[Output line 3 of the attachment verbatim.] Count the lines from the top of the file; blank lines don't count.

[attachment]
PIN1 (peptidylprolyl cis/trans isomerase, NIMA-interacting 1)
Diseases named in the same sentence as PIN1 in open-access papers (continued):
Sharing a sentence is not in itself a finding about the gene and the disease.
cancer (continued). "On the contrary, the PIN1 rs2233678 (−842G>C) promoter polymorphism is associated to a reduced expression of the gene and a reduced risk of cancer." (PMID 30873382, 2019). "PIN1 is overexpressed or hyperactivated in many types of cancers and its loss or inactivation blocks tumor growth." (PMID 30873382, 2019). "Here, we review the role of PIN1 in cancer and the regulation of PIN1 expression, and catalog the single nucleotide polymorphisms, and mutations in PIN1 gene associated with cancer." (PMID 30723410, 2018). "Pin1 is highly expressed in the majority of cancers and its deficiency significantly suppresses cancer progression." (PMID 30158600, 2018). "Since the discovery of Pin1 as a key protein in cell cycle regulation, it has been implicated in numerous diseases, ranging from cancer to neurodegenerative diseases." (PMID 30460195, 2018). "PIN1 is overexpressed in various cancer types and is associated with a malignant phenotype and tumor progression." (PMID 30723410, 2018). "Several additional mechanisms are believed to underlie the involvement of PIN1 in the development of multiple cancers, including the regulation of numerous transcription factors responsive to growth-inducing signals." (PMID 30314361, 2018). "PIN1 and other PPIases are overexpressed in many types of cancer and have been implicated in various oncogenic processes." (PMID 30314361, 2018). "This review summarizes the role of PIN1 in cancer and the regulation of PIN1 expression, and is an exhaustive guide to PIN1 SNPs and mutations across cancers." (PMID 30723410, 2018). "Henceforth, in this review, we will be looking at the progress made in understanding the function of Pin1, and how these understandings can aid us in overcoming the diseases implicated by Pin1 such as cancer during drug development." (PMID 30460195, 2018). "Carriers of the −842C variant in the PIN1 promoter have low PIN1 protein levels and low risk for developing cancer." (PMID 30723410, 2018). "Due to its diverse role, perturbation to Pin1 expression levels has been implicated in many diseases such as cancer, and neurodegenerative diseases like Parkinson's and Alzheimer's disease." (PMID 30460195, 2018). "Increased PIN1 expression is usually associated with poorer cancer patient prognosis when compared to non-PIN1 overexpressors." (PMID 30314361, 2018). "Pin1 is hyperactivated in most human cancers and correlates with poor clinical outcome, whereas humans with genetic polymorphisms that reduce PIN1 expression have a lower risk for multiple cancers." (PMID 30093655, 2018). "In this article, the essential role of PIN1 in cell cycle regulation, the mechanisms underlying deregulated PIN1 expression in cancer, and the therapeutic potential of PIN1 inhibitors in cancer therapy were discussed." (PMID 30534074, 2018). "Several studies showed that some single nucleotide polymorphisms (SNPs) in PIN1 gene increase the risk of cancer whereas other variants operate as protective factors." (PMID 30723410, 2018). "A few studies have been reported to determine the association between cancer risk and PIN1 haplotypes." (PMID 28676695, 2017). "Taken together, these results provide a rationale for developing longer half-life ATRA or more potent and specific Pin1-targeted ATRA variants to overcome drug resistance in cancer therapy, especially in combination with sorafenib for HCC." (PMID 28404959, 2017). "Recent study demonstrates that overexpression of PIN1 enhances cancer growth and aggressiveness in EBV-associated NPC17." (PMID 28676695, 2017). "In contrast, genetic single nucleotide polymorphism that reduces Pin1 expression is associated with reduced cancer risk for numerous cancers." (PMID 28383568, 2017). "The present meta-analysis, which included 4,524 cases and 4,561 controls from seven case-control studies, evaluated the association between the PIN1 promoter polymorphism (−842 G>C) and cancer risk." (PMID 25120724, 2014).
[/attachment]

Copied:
Sharing a sentence is not in itself a finding about the gene and the disease.